Six LDS Writers and A Frog

Tuesday, June 05, 2007

She's Having My Baby

by Robison Wells
(Fellow blogger Sariah Wilson has been absent lately, giving birth. This got me thinking about the birth of my first kid.)

About 43 hours after Erin, my wife, went into labor, the doctor entered the small hospital room to join the nurses. He checked a few things, read a few computer screens, and gave the long awaited command: “Push.”

Erin was six days past due, and my daughter, when she finally emerged and was laid on the scale, was a hefty nine pounds and four ounces. It certainly wasn’t a pleasant couple of days for Erin (especially when, twenty minutes after he’d told her to push, the doctor was called away to an emergency–which was not only in a different room, but in a different hospital altogether. He told Erin to quit pushing, and sit tight, and he’d be back as soon as he could. It would be three more hours before Holly was born.) I could write volumes dedicated to mothers, and the sacrifices that they make, and the pain they go through and it would never be enough to fully capture the magnitude of motherhood. But those books will have to wait because, while Erin was breathing and pushing (and waiting), and then breathing and pushing again, I was realizing, much to my horror, joy, and more horror, that I was going to become a dad.

The thing is, my dad really knew what he was doing. Of course, when I was in high school we didn’t always see eye to eye and I figured that I could give him a few pointers here and there, but, in the end, it always turned out that he was right. When I was little he’d play softball with me; when I was dating he’d offer sound advice (and be much more understanding than anyone else); when I was on my mission, he buoyed me up with wisdom and counsel.

And the sad fact of the matter was that there I was, a new father, and I wasn’t good at softball, couldn’t impart of any advice to speak of, and was seriously short-handed when it comes to wisdom.

I think that the following story illustrates the extent to which I was unsuitable parent material: Holly was about eight hours old, and my wife and I, sitting in the hospital room and letting the profound impact of this life-changing child settle in, became acutely aware that Holly needed a diaper change. So, since it was easier for me to clean her than to have Erin do it (since standing up was not too high on Erin’s wish list at the time), I attempted my first diaper change.

I took off Holly’s diaper. The thick, tar-like maconium was everywhere, and I began the odiferous task of wiping her up. And then, while lying on her back, Holly started throwing up. I had no idea what to do. Obviously, throwing up while lying on her back would make her choke, so I had to move her somehow, but her diaper was off and she was covered in...well, you know. I stared for what seemed like hours (but was only actually a few seconds), frantically asking Erin for suggestions, and she struggled to get up off of the hospital bed to help me. Finally, I realized that having Holly be messy would be better than having her choke, so I picked her up and held her straight. Whereupon, she proceeded to pee all over the floor.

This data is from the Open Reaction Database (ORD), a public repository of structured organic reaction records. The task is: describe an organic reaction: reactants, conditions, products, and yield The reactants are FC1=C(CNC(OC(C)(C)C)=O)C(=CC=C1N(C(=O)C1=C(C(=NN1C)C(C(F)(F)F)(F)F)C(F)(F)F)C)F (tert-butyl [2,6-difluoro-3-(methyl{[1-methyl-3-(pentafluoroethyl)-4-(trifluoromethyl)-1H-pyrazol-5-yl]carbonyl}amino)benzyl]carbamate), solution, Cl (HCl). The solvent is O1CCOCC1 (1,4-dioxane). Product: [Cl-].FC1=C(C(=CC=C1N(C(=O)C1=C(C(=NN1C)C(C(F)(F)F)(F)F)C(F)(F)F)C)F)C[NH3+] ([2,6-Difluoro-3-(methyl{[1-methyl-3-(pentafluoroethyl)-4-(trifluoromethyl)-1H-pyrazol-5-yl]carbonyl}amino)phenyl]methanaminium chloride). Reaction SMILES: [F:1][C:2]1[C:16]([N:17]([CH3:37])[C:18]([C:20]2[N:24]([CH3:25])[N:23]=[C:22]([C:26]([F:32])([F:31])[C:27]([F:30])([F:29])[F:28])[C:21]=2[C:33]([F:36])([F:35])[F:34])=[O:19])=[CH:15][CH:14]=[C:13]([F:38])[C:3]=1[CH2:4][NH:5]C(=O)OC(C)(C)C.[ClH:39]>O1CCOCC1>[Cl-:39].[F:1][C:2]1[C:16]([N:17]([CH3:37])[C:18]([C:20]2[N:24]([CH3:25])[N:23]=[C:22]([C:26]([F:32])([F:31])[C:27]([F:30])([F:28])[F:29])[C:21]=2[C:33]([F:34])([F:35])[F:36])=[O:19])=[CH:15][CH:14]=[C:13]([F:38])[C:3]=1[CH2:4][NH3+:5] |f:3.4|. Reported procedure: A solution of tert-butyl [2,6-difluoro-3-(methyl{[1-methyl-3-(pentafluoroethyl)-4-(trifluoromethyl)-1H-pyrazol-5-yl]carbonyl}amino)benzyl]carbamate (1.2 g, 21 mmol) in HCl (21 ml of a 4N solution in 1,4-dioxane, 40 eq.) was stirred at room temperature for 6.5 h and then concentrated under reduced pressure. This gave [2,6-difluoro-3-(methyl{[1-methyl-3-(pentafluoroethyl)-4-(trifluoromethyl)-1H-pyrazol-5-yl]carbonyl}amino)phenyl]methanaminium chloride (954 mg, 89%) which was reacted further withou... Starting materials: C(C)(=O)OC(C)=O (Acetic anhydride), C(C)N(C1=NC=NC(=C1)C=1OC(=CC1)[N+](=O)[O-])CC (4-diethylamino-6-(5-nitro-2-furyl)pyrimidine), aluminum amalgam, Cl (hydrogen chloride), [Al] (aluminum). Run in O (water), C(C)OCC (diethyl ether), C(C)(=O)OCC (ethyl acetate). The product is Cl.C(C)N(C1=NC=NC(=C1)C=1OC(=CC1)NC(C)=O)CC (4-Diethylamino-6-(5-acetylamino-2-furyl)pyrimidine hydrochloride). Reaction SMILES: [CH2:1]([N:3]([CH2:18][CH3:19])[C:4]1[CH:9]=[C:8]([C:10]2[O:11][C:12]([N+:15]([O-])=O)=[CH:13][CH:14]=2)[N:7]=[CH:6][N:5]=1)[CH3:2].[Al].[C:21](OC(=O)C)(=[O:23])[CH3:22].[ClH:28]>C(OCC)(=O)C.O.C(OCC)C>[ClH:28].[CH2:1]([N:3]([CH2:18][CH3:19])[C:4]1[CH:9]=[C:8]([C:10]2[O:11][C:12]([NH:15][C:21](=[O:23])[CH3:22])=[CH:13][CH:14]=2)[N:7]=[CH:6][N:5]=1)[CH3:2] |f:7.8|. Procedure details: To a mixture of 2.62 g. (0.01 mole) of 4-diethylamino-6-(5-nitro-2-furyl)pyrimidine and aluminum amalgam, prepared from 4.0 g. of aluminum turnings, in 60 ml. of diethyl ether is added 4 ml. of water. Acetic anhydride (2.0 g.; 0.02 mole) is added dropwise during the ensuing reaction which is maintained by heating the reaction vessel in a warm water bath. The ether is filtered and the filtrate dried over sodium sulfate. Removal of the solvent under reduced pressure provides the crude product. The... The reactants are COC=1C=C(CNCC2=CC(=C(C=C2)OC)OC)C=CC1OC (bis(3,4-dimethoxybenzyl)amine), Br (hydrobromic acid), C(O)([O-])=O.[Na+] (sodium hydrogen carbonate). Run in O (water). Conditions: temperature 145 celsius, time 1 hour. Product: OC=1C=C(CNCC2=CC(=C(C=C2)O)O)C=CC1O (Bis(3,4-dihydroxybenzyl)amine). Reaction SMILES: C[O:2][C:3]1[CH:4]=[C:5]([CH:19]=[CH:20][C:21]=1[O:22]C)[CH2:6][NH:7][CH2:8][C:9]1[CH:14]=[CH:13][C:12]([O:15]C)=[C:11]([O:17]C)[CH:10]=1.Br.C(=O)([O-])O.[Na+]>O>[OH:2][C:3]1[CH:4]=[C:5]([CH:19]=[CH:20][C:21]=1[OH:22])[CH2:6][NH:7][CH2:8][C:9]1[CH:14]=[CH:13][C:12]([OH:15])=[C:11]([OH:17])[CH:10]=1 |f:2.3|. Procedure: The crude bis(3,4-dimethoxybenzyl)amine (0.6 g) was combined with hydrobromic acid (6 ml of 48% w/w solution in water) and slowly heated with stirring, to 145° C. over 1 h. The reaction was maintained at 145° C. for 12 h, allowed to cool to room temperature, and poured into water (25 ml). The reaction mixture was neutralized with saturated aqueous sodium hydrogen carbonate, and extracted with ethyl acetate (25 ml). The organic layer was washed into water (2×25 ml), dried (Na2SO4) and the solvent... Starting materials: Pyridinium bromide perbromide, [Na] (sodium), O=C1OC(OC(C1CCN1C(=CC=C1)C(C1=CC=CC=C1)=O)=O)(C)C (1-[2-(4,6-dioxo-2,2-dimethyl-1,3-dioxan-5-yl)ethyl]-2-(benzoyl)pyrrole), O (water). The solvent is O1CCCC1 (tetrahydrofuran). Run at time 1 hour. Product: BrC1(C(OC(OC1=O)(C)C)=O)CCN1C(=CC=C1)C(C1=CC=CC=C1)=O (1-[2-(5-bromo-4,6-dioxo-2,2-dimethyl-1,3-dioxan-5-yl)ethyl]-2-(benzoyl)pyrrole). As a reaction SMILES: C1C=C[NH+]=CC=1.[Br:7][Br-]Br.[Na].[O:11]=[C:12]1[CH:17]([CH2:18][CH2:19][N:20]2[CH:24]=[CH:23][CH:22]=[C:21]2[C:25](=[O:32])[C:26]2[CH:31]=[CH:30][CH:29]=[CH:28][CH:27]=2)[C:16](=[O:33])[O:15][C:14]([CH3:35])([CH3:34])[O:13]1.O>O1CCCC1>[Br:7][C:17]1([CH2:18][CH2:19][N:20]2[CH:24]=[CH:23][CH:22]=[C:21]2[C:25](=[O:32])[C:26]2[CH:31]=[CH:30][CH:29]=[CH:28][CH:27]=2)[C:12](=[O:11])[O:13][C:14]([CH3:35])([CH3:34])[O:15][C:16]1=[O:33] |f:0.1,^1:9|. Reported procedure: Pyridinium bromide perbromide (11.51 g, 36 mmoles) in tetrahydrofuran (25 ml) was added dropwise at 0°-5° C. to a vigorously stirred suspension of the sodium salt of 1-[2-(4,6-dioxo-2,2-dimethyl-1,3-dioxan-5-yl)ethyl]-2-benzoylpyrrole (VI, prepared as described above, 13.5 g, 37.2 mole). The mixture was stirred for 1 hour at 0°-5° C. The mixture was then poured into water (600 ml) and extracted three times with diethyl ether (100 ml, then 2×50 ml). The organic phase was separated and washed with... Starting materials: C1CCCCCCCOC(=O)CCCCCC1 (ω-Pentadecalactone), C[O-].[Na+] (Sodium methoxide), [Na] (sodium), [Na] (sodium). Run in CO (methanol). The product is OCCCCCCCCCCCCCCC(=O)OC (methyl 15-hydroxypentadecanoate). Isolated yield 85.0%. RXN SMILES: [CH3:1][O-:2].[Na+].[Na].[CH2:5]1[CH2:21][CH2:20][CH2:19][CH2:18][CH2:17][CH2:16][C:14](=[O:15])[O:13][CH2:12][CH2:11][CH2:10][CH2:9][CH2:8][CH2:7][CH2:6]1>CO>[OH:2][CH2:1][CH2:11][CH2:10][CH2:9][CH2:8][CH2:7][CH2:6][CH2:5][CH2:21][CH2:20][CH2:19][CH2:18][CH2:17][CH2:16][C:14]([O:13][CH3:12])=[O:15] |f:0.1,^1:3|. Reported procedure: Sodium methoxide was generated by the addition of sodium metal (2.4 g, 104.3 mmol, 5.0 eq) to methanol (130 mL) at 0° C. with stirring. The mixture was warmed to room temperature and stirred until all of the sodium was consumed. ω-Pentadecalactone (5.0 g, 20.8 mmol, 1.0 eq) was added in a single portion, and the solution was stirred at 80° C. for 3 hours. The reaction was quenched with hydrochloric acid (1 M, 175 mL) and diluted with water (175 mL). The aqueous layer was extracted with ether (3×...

So, I did what every inexperienced father would do: I rang for the nurse. But I didn’t just ring for the nurse, and pressed the button about twenty five times, and called for help, and prayed that she would come quick. Because here I was, holding a very messy baby, and I had no idea what to do.

Let me repeat: No idea. None at all. I knew that, somehow, the nurse would come in the room and the baby and the bassinet and the floor would all magically be clean, but, honestly, the thought never popped into my head that maybe I should wash the baby off.

Now, Erin knew that. That needs to be completely understood, because if I implied, in this widely read blog, that my wife was a panicky, unknowledgeable mother, I would be sleeping on the couch until, perhaps, the Second Coming. Yes, Erin knew that the baby needed to be cleaned off, and I imagine that she probably even knew how to clean her. But she never got a chance because the nurse came scurrying into the room to save the life of whoever was having a heart attack.

I don’t think it needs to be said that the nurse wasn’t too pleased when she learned that the emergency was: The baby is messy.


At 6/05/2007 7:11 PM, Anonymous Anonymous said...

Rob recycles because he cares about the environment.

At 6/05/2007 9:06 PM, Blogger Jon Spell said...

That was quite a Heinlein-esque ending, Rob. =P

At 6/05/2007 9:51 PM, Anonymous Anonymous said...

too funny rob

At 6/06/2007 8:23 AM, Blogger Evil HR Lady said...

You made me laugh out loud.

At 6/06/2007 9:51 AM, Blogger Julie Wright said...

HA! loved it. I never changed the diaper while in the hospital. After all . . . I had a couple of years of it ahead of me. There was no point in jumping in.


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